Tier 2 services are ‘large social media services‘ which have been declared as such by the Minister on recommendation of the Commissioner but which do not qualify as tier 1. With respect to tier 2 services, the Commissioner has broader powers including the ability to issue notices to remove Harmful Content (called ‘social media service notices’) on receipt of a complaint. In addition, the Commissioner has various powers to follow up the notice including civil penalties of up to $17,000 a day, enforceable undertakings and injunctions.

While the Commissioner does not have the power to issue notices to tier 1 services, the Commissioner has the power to revoke a tier 1 service’s classification if the service repeatedly fails to remove Harmful Content over a 12 month period or no longer satisfies the internal handling requirements. This would then, as a matter of course, open up the service to receiving a tier 2 categorisation. Therefore, in a practical sense, the Act imposes a continuing duty on tier 1 providers to maintain high standards when handling cases involving Harmful Content internally.

Does your business have connected social media services?

The Act only applies to social media services which have the sole or primary purpose of enabling online social interactions between two or more end-users. Therefore, organisations that publish content which allow user commenting, liking, sharing or other social interactions (such as online newspapers and blogs) are unlikely to be subject to the provisions described above.

However, employers and employees are still subject to the general obligations of the Act. The Act gives the Commissioner the power to deal with end-users who post Harmful Content by issuing a notice to remove the content, refrain from posting further material targeted at the child, or apologise to the child. If the infringing end-user fails to comply with the notice, the Commission can seek an injunction in the Federal Circuit Court to enforce the notice. Since end-users may include employees who post on their employer’s behalf, an employer may find it appropriate to include notice of an employee’s responsibilities under the Act in their internal policies. This may be particularly important for organisations dealing with children and managing a significant social media presence.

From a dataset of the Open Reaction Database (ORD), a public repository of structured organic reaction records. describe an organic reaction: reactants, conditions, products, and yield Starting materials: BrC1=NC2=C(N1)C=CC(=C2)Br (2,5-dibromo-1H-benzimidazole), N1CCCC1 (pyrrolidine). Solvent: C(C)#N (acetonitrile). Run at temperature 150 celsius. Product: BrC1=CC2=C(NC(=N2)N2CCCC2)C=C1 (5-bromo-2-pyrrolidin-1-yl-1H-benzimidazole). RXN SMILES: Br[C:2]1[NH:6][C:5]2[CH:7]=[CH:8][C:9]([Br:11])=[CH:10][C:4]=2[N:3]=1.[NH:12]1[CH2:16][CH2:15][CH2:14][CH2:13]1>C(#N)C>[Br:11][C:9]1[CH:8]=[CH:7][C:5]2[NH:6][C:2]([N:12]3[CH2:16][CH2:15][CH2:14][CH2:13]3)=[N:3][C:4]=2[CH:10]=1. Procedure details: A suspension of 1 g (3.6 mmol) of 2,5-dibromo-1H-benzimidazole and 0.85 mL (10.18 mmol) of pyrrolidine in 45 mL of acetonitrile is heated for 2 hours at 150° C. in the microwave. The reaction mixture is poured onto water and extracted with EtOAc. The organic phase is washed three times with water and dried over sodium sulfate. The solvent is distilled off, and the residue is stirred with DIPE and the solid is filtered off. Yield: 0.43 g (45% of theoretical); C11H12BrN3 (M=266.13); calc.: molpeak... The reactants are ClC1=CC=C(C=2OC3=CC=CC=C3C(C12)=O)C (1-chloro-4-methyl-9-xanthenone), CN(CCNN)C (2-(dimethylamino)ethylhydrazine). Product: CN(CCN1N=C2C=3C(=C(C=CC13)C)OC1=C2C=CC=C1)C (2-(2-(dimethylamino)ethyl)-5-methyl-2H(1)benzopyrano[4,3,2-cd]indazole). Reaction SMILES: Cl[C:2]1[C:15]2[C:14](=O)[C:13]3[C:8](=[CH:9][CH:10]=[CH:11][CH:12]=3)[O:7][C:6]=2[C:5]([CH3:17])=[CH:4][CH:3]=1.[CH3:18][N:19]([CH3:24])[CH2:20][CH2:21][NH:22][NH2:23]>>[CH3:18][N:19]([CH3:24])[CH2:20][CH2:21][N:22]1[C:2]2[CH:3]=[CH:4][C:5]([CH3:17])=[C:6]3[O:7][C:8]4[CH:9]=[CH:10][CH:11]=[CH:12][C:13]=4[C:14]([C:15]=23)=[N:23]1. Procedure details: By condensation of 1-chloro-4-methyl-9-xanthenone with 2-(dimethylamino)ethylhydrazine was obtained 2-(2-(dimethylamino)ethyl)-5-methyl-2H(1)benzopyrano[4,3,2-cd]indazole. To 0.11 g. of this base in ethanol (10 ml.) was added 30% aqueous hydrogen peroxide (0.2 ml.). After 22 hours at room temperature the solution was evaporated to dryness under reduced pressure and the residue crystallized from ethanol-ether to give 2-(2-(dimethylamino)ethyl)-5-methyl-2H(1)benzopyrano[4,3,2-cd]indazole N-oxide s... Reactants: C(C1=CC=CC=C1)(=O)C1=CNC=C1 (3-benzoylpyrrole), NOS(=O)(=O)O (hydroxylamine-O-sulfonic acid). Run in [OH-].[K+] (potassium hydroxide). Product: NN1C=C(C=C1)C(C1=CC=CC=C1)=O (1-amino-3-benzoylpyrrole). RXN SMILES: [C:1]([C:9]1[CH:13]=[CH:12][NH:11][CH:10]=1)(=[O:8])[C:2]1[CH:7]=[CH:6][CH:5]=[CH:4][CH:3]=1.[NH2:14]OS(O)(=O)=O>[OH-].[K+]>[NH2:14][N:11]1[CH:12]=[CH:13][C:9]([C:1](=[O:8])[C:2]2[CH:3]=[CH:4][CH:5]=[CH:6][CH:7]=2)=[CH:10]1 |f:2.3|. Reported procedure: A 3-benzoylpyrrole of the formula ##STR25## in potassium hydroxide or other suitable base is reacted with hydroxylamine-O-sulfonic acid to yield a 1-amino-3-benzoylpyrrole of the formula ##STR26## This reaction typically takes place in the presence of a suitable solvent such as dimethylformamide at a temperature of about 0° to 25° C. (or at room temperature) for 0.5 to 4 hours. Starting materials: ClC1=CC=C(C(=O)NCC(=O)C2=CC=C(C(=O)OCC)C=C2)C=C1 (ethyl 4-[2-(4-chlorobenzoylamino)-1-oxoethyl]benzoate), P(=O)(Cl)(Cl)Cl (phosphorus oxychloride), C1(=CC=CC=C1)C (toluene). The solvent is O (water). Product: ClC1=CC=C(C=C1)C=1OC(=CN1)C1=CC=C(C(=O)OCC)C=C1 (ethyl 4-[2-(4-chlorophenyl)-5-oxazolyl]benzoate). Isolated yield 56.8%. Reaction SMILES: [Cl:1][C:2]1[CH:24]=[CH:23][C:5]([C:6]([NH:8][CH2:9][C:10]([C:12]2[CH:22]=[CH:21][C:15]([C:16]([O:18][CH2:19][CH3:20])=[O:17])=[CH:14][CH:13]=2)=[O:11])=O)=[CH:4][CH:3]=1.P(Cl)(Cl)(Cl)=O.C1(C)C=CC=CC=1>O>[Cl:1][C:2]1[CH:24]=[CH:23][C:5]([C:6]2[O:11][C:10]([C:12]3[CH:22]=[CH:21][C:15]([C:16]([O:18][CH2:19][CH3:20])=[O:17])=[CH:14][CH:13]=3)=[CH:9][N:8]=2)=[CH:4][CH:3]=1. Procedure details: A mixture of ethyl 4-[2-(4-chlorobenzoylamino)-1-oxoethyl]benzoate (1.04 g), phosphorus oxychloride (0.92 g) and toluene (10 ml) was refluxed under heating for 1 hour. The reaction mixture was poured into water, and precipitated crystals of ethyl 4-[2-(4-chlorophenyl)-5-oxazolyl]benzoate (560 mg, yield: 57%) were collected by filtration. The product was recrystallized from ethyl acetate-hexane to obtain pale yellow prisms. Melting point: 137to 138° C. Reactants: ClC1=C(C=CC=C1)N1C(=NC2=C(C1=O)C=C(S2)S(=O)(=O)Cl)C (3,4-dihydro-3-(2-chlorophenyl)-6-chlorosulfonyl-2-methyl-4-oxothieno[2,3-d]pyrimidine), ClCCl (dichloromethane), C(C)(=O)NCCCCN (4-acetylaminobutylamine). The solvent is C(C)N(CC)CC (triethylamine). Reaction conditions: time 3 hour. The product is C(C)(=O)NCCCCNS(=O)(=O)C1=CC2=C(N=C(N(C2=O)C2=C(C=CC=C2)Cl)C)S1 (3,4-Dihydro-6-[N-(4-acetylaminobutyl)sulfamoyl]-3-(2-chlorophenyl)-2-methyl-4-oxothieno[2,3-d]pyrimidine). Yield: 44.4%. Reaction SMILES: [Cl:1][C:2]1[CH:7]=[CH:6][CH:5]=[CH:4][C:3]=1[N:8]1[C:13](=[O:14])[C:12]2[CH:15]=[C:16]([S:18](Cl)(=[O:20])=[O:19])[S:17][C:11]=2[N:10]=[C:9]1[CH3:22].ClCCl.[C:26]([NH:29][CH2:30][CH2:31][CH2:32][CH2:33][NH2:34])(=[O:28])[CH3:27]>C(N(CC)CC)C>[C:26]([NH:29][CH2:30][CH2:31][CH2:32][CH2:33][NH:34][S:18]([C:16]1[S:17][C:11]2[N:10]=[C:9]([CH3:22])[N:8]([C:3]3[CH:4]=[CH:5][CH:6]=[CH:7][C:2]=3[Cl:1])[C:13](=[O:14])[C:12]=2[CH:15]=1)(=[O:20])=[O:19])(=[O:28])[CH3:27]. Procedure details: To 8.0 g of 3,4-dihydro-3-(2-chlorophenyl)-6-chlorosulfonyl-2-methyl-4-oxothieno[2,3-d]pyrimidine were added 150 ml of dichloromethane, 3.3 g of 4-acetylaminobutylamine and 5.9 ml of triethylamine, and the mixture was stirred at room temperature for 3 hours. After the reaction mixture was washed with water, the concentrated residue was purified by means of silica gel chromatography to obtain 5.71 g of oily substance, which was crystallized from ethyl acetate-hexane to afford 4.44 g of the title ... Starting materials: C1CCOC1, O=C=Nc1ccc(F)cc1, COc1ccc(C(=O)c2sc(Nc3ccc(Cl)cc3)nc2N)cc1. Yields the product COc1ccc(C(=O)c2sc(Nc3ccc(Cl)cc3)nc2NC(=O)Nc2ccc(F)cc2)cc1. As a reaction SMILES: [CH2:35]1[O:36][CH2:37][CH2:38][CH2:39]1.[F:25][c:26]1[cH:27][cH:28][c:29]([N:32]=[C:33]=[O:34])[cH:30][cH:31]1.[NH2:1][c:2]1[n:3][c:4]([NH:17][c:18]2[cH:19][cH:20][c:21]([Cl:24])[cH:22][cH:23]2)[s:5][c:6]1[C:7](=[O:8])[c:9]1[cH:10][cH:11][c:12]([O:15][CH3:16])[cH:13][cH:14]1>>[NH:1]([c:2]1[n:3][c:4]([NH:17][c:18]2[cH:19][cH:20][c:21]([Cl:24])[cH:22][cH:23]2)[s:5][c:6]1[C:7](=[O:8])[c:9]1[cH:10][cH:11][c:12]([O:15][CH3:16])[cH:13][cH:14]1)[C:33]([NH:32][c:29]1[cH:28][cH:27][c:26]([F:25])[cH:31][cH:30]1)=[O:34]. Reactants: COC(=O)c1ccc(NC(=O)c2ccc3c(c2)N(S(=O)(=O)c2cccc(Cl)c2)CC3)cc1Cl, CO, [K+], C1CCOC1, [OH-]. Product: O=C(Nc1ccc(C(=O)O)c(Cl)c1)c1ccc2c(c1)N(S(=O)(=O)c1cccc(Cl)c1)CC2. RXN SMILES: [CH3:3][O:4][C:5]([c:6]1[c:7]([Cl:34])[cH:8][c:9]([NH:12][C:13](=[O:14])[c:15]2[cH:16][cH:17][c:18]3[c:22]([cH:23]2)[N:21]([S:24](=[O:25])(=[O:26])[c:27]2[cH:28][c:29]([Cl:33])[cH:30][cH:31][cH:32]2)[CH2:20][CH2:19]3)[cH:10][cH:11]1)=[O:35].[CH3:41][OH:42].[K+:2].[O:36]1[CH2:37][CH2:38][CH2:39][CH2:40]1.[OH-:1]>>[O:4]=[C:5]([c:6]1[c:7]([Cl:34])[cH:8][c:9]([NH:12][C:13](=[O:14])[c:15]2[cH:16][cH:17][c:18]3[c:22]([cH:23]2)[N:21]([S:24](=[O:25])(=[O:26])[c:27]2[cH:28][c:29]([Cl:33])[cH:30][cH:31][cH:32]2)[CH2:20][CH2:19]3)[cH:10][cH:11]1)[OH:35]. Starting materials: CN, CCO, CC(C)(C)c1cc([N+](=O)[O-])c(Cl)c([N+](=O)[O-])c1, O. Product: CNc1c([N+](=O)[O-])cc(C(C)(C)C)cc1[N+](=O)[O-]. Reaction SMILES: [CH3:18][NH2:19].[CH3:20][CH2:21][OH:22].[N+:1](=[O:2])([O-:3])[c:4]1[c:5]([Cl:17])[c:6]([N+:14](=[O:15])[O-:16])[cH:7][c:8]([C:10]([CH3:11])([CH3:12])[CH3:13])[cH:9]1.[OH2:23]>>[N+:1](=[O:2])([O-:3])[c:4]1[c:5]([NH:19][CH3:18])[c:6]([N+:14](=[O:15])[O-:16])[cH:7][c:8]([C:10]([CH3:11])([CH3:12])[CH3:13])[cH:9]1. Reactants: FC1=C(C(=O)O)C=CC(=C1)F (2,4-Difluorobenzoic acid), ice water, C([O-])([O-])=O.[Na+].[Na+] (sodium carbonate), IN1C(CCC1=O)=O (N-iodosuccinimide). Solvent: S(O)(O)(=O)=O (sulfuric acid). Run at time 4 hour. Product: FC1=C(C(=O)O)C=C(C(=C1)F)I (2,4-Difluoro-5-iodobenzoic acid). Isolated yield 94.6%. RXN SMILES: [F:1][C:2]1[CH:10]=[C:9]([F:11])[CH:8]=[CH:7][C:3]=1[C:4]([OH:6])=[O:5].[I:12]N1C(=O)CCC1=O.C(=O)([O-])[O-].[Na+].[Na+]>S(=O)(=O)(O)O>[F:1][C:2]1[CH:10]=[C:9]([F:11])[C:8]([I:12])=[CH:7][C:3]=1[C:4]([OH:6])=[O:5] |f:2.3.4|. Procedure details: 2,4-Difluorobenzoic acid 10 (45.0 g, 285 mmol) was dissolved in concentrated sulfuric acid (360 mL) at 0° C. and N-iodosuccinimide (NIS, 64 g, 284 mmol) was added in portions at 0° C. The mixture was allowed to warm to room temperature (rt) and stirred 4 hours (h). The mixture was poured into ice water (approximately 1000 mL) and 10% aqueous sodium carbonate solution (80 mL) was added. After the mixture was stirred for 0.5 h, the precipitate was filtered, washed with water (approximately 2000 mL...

A note for educational and welfare services providers.

If your organisation deals with children, it is likely that you already have policies in place which address cyber-bullying. Nevertheless, it may be useful to inform your wider community of the implications of the Act, including:

  • that parents or other third parties who have obtained the consent of the child are able to report an instance of Harmful Content to the Commissioner;
  • the relevant powers of the Commissioner as against social media companies and the end user who posts the Harmful Content; and
  • the Commissioner’s role to keep parents, children and others such as teachers informed of best practices to stay safe online.

A final note

The Act is set to have a wide impact on social media services and organisations involving children. If you would like to discuss the impact of this new landscape for your organisation, please do not hesitate to contact us.

Jacquie Seemann | Partner | T +61 2 9020 5757 | M +61 412 104 851 | jseemann@tglaw.com.au